. . . .

Click over to read the rest. I found the page while researching Primulas and this page came up because Darwin wrote about primroses in his work, "The Different Forms of Flowers on Plants of the Same Species". That link is http://www.darwin-literature.com/The_Different_Forms_Of_Flowers_On_Plants_Of_The_Same_Species/index.html

A British resource for Darwin material is at http://darwin-online.org.uk/.
There is also a Darwin Online Facebook page at http://www.facebook.com/pages/Darwin-Online/143922578989763

 

15 December 2012

World's Largest Collection of Opuntia (Cactaceae), prickly pear cacti

Prickly pear cactus
Flowering Opuntia fragilis, or prickly pear cactus, in the collection of WIU Department of Biological Sciences Professor Eric Ribbens.
The world's largest  collection of Optunia fragisis is in Illinois, USA!
I'm re-posting excerpts and you can read the entire fascinating article at  Outcome Magazine


 " Last June, as Eric Ribbens and I perused his collection of his Opuntia fragilis — probably the largest collection of its kind on the planet — located near the Western Illinois University School of Agriculture’s Farm in Macomb, the Department of Biological Sciences Professor and Fulbright Scholar told me about the unusual sex life of this rare and endangered prickly pear cactus.

“If you’re going to go through the work of having sex, the goal is to maximize the genetic recombination. Yet, in plants, it’s possible for pollen to move to the same plant. But for the Opuntia fragilis, these plants have some sort of a chemical recognition cue, and if they sense the pollen is from themselves, they shut it off and they won’t let it fertilize the egg. We don’t know exactly what is going on, but it turns out, in Illinois, at least — and I suspect throughout the rest of the Midwest, although we haven’t studied it yet — it doesn’t really matter if we take pollen from your flower or we take pollen from a flower nearby or pollen from a flower from a quarter-mile away, they all get shut off. So, somehow, the plant’s mechanism is saying, ‘All of this pollen is from me.’ Or that pollen is a mechanism that’s broken and not working right. We don’t really know what is going on.”

Based on his extensive research of the Opuntia fragilis species, Ribbens has provided strong evidence this species, in the Midwest at least, has forgotten how to have sex. It still tries now and then, though, he added with a smile.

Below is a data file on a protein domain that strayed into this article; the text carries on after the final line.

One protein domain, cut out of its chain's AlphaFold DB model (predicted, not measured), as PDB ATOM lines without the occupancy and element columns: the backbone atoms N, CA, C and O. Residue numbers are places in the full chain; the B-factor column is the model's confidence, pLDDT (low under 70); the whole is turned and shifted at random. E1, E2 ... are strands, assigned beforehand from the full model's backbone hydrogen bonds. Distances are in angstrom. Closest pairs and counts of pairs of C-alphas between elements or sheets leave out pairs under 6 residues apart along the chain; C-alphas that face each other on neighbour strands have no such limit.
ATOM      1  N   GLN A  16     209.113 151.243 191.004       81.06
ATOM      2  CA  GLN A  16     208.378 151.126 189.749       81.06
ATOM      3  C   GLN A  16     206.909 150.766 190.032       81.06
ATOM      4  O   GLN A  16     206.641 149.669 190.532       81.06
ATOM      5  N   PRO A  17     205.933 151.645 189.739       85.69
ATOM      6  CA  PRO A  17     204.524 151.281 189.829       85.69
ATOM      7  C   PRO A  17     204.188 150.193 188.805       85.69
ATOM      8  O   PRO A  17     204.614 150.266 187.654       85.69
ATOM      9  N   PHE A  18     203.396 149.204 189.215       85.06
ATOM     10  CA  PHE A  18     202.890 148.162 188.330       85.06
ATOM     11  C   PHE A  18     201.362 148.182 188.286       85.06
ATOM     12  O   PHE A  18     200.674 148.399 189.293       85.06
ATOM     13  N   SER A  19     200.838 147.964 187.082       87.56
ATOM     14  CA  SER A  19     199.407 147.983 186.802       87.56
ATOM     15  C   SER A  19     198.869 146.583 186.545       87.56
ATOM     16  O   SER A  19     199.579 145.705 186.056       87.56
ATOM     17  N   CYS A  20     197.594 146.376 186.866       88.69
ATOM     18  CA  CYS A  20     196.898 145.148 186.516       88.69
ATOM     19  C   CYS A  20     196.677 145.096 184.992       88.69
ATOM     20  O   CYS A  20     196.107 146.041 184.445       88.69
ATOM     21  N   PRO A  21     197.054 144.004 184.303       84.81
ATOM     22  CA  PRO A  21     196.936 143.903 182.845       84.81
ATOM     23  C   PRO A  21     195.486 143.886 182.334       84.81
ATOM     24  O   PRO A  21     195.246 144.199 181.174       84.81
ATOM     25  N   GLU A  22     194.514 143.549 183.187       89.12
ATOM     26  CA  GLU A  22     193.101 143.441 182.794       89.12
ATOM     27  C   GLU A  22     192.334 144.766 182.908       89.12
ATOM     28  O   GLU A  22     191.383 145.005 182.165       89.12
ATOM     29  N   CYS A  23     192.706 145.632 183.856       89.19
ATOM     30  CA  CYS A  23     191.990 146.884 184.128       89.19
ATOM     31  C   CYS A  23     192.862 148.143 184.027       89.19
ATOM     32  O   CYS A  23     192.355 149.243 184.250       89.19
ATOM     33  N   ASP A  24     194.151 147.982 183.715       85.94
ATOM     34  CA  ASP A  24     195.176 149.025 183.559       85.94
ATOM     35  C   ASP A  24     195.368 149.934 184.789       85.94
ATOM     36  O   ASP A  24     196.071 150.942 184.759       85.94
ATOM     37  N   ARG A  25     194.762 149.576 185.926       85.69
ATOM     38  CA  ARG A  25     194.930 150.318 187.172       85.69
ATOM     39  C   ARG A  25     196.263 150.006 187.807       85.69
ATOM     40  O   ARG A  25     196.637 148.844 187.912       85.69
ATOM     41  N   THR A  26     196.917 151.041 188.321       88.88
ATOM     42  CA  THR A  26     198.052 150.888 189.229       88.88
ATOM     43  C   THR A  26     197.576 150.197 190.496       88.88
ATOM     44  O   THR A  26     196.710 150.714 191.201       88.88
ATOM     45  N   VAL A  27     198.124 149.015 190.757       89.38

“About 10 years ago, I applied for and received a grant from the Illinois Endangered Species Protection Board to study Opuntia fragilis at the Lost Mounds site, a decommissioned munitions depot with a large Opuntia fragilis population covering about 100 acres,” Ribbens explained. “The grant provided funding for a graduate student research assistantship to investigate the population status and fungal infections. So, my grad student, Barbara Anderson, and I designed a project to determine turnover in pad production and to study flowering in this species of prickly pear cactus.

Considering its aversion to reproduction, one wonders how the Opuntia fragilis — which is sometimes referred to as the “brittle” variety — continues on? Ribbens asserts the fragility of its pads — hence, part of its eponymous scientific name, fragilis, and common name, “brittle” prickly pear—provides its survival mechanism.


The Making of a Midwestern Cactus Mission

For many, the thought of cactus plants can conjure desert scenes in drier, arid landscapes. But the Opuntia fragilis, which Ribbens began studying by accident, likes a chillier climate.

“This particular species grows on rocky outcrops, and it likes it when it’s cold. It is a small, northern species of cactus, growing almost as far north as the Arctic Circle. Although it is widely distributed across North America, in the upper Midwest it is rarer, and in Michigan it is a state endangered species,” he noted. “I got started studying Opuntia fragilis at my first teaching position at St. John’s University in Stearns County Minnesota. An undergrad student there found them growing. He thought it was a new discovery, but it turned out that a lot of people had known about it already. Still, it caught my attention.” According to Ribbens, at the time, he was looking for a plant species to try to study a particularly difficult problem in spatial plant ecology.